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Varying Costs

Price of heat to depend on method

October 30, 2011
By MIKE ZUMMO , The Leader Herald

What people can expect when they open their home-heating bills this winter may have a lot to do with the manner in which their homes are heated.

National Grid is forecasting the cost of home heating to drop this winter, while the price of No. 2 heating oil is sitting higher than where it was last year.

According to a news release from National Grid, the utility's forecast of an approximate 8 percent lower prices is based on wholesale and retail market conditions for natural gas. The utility predicts a customer who normally uses about 711 therms during the heating season of November through March will pay $695 in heating costs during that period, amounting to a $61 decrease.

Article Photos

Harvey VanValkenburgh, owner of Home Heating Headquarters in Johnstown, looks at a Harman wood-pellet stove Thursday at the store.

The Leader-Herald/Mike Zummo

"We are encouraged by what we are forecasting for the coming winter season," Melanie Littlejohn, director of customer and community management for National Grid, said in the release. "We work hard to help customers manage their energy usage and bills, and lower commodity prices is a great way to start."

However, despite the utility's forecast, actual natural gas usage and weather conditions will have the final say in what a customer's bill looks like, Littlejohn said. Sever eweather can affect usage and market prices for supply.

The New York State Energy Research and Development Authority paints a different outlook. As of Oct. 3, the last time NYSERDA polled dealers, the statewide price of home-heating oil was $3.77 per gallon, up from $2.97 at that time last year, a 25 percent increase.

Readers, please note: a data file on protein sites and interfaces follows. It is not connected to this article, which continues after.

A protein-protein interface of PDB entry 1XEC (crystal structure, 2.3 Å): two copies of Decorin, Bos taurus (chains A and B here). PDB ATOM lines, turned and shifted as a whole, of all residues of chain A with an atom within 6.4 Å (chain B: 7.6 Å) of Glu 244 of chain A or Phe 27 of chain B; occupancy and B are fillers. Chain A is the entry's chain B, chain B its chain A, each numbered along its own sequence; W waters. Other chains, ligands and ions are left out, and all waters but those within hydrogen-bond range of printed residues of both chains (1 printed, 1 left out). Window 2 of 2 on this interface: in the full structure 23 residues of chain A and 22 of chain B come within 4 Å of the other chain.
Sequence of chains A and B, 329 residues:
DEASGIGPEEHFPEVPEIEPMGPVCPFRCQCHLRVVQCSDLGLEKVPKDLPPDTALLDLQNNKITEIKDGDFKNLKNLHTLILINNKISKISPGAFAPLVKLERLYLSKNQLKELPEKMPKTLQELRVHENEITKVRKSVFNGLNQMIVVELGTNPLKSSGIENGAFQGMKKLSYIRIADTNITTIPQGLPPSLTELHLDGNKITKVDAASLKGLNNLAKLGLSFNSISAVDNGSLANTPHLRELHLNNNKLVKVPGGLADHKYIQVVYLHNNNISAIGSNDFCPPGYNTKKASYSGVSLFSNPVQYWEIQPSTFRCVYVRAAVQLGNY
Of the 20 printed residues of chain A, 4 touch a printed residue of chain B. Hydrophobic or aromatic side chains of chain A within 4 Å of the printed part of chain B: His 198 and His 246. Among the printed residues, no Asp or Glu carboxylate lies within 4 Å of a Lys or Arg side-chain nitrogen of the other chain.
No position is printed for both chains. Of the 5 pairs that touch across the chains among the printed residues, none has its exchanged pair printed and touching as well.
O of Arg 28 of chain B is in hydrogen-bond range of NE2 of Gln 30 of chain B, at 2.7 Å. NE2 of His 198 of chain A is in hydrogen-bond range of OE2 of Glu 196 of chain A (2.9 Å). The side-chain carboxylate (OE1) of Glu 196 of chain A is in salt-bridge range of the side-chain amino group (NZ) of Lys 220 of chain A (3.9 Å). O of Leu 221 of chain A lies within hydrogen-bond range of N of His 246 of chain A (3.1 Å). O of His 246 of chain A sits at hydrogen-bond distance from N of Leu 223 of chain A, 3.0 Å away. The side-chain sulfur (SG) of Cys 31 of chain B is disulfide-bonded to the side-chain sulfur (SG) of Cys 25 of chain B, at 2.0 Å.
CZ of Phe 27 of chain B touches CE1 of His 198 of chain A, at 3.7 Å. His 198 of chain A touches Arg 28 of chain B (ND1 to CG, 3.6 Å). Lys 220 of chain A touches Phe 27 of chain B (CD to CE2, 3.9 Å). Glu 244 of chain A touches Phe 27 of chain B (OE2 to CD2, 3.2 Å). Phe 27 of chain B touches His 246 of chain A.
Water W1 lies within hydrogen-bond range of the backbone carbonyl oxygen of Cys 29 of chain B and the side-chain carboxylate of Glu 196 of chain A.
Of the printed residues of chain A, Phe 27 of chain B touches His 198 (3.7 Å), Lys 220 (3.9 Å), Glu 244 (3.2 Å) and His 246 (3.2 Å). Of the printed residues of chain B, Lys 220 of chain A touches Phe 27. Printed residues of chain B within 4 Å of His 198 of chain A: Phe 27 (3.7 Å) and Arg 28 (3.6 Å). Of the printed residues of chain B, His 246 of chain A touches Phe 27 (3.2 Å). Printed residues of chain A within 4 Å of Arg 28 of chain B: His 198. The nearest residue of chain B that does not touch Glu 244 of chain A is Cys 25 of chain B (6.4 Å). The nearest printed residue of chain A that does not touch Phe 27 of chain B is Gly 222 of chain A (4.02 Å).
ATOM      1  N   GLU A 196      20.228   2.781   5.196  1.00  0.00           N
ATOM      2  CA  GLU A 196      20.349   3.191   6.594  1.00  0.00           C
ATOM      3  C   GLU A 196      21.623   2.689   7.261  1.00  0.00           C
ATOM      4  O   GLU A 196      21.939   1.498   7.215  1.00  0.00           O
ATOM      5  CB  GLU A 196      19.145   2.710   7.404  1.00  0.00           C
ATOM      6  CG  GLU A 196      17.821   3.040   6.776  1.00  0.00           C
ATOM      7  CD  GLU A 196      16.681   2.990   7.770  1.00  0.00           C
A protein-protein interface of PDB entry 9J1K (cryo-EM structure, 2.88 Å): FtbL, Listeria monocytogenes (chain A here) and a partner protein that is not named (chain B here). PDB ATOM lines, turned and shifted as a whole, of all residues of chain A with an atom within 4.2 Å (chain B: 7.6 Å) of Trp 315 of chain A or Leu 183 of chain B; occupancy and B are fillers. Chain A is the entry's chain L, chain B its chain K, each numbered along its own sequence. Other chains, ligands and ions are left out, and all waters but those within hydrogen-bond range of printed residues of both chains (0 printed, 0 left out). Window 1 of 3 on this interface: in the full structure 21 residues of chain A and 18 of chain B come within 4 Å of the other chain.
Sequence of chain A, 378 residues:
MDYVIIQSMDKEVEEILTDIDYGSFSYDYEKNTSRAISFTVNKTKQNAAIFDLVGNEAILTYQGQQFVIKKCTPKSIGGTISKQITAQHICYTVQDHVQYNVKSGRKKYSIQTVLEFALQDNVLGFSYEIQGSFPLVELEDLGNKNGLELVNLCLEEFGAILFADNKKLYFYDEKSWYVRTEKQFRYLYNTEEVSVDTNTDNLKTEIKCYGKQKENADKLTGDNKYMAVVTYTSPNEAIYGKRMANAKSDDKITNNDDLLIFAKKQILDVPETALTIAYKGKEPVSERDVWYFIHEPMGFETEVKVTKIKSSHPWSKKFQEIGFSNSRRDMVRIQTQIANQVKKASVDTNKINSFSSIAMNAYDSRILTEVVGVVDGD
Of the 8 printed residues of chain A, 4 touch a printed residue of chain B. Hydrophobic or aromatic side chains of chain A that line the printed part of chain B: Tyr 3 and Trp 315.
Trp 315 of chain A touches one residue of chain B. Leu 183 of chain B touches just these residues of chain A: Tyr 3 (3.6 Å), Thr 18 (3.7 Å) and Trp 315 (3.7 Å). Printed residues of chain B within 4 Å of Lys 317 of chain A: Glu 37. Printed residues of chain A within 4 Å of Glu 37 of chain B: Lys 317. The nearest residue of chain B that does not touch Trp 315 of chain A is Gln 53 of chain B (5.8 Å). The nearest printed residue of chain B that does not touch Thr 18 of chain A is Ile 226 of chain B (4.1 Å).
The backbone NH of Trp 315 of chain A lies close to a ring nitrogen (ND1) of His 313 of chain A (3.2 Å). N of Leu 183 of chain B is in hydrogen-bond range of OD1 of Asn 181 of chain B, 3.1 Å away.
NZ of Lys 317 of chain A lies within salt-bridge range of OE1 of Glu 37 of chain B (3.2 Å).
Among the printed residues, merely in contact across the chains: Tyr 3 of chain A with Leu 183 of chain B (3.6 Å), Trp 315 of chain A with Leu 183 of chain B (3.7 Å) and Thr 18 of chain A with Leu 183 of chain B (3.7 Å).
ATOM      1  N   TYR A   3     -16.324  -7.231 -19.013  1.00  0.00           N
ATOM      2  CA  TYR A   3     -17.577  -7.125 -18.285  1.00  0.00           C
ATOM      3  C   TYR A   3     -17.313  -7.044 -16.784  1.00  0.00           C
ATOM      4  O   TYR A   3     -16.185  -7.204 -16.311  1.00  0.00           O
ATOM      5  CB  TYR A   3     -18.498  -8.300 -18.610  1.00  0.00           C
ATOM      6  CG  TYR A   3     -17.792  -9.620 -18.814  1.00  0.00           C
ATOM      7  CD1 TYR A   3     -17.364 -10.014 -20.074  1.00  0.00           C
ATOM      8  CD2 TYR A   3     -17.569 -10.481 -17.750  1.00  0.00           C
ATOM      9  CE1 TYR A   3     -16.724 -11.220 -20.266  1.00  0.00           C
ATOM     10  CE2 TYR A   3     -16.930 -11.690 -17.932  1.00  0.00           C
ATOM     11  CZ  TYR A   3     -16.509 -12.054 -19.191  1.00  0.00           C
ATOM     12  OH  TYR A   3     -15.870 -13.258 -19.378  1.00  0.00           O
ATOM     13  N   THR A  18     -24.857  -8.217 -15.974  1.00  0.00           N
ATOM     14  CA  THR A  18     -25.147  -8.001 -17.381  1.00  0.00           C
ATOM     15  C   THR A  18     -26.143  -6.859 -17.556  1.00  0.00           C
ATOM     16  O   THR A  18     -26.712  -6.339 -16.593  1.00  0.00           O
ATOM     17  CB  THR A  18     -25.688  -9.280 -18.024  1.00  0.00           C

The picture isn't much different locally as NYSERDA reports the Capital Region, which includes Fulton and Montgomery counties, saw an average oil price of $3.64 per gallon, up from $2.82 last year, a 29 percent increase. The North Country, which includes Hamilton County, saw prices jump by 27 percent to $3.69 per gallon from $2.91 per gallon.

On Thursday, Midnight Oil in Broadalbin listed No. 2 heating oil as costing $3.59 per gallon, and low-sulfur kerosene was listed at $3.99 per gallon. Shepard's Oil in Johnstown listed kerosene at the same price and fuel oil at $3.65 per gallon.

Some people may turn to wood to heat their homes. According to the website for Home Heating Headquarters in Johnstown, New England wood pellets are selling for $235 per ton as of Tuesday, while Curran pellets are going for $259 per ton. A mix of soft and hard wood cost $219 per ton. Dry Creek pellets, which are all hard wood, are selling for $259 per ton.

"All of our wood pellet stoves, we are right out selling," said Harvey VanValkenburgh, owner of Home Heating Headquarters said. "When you can save half of what it will cost you for oil for your home, it doesn't take a mathematician to figure out the savings."

VanValkenburgh said he had electric heat in his home before switching to a wood-pellet stove 20 years ago. He said last winter he heated his 2,000-square-foot home for $660. Oil, he said, would have cost him $2,500.

VanValkenburgh said people have been steadily turning to wood to heat their homes, and this year, he took cues from 2008's oil spike when planning for this winter.

"It's been steady," he said. "Last year wasn't as great, but in 2008, when oil did the same thing it's doing now, we were sold out of our best stove for four months. This year, we've been fortunate that we planned six months ago to order more stoves. Now, we have a good supply of stoves."

Mike Zummo is the business editor. He can be reached at



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